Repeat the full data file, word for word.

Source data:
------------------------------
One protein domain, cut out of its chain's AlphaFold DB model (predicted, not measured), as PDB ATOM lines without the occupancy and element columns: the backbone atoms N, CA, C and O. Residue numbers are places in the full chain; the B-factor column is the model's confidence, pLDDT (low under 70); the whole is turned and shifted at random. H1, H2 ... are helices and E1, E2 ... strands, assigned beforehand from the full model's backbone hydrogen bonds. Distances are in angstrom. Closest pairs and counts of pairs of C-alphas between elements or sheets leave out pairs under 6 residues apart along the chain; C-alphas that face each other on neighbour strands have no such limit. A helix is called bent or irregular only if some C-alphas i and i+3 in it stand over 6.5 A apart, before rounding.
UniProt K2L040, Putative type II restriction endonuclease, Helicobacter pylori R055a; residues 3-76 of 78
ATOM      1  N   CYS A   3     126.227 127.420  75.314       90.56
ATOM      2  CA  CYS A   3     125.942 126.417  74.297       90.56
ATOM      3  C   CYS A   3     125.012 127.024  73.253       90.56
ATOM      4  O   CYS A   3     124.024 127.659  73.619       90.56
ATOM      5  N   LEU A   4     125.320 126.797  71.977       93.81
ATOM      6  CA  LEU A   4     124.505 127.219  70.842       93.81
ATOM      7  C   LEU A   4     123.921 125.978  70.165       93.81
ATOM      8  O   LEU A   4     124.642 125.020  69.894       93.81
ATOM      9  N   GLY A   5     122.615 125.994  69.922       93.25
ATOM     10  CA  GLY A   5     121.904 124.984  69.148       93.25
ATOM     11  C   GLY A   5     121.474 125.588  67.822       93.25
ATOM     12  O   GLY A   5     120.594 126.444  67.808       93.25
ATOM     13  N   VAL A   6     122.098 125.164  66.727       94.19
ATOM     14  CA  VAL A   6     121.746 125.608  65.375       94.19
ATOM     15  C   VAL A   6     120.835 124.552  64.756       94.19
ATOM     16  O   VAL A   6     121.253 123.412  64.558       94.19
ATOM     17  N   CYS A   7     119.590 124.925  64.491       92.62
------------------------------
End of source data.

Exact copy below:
One protein domain, cut out of its chain's AlphaFold DB model (predicted, not measured), as PDB ATOM lines without the occupancy and element columns: the backbone atoms N, CA, C and O. Residue numbers are places in the full chain; the B-factor column is the model's confidence, pLDDT (low under 70); the whole is turned and shifted at random. H1, H2 ... are helices and E1, E2 ... strands, assigned beforehand from the full model's backbone hydrogen bonds. Distances are in angstrom. Closest pairs and counts of pairs of C-alphas between elements or sheets leave out pairs under 6 residues apart along the chain; C-alphas that face each other on neighbour strands have no such limit. A helix is called bent or irregular only if some C-alphas i and i+3 in it stand over 6.5 A apart, before rounding.
UniProt K2L040, Putative type II restriction endonuclease, Helicobacter pylori R055a; residues 3-76 of 78
ATOM      1  N   CYS A   3     126.227 127.420  75.314       90.56
ATOM      2  CA  CYS A   3     125.942 126.417  74.297       90.56
ATOM      3  C   CYS A   3     125.012 127.024  73.253       90.56
ATOM      4  O   CYS A   3     124.024 127.659  73.619       90.56
ATOM      5  N   LEU A   4     125.320 126.797  71.977       93.81
ATOM      6  CA  LEU A   4     124.505 127.219  70.842       93.81
ATOM      7  C   LEU A   4     123.921 125.978  70.165       93.81
ATOM      8  O   LEU A   4     124.642 125.020  69.894       93.81
ATOM      9  N   GLY A   5     122.615 125.994  69.922       93.25
ATOM     10  CA  GLY A   5     121.904 124.984  69.148       93.25
ATOM     11  C   GLY A   5     121.474 125.588  67.822       93.25
ATOM     12  O   GLY A   5     120.594 126.444  67.808       93.25
ATOM     13  N   VAL A   6     122.098 125.164  66.727       94.19
ATOM     14  CA  VAL A   6     121.746 125.608  65.375       94.19
ATOM     15  C   VAL A   6     120.835 124.552  64.756       94.19
ATOM     16  O   VAL A   6     121.253 123.412  64.558       94.19
ATOM     17  N   CYS A   7     119.590 124.925  64.491       92.62